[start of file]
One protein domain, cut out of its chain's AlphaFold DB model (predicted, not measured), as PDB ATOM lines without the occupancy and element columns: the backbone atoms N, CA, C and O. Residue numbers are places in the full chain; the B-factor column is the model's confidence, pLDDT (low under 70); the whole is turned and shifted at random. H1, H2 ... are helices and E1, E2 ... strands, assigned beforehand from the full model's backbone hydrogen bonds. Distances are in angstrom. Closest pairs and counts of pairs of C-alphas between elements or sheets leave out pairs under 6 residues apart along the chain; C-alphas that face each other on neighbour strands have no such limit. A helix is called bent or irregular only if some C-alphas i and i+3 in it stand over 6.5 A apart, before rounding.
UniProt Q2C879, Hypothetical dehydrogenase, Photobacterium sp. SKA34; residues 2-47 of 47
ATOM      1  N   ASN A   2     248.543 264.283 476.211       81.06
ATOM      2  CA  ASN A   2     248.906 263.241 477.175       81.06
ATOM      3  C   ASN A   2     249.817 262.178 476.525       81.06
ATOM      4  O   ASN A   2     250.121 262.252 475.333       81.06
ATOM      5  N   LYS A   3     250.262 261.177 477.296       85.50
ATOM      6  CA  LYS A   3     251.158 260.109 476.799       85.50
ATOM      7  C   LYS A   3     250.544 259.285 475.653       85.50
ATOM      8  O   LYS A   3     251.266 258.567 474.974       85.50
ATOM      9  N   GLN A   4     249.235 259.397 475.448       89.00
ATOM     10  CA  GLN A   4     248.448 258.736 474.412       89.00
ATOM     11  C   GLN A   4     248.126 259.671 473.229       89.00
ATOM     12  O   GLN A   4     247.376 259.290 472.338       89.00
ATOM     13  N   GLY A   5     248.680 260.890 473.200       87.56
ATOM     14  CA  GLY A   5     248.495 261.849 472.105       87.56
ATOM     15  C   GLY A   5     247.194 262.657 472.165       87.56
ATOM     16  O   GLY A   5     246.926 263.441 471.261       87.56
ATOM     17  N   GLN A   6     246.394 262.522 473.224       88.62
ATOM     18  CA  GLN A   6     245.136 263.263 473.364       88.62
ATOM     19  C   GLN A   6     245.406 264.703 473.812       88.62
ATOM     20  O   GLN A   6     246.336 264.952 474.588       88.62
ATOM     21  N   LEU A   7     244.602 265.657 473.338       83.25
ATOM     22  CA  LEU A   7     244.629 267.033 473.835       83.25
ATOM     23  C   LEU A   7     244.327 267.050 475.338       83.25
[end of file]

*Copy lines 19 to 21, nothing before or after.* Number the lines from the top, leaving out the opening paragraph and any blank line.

ATOM     18  CA  GLN A   6     245.136 263.263 473.364       88.62
ATOM     19  C   GLN A   6     245.406 264.703 473.812       88.62
ATOM     20  O   GLN A   6     246.336 264.952 474.588       88.62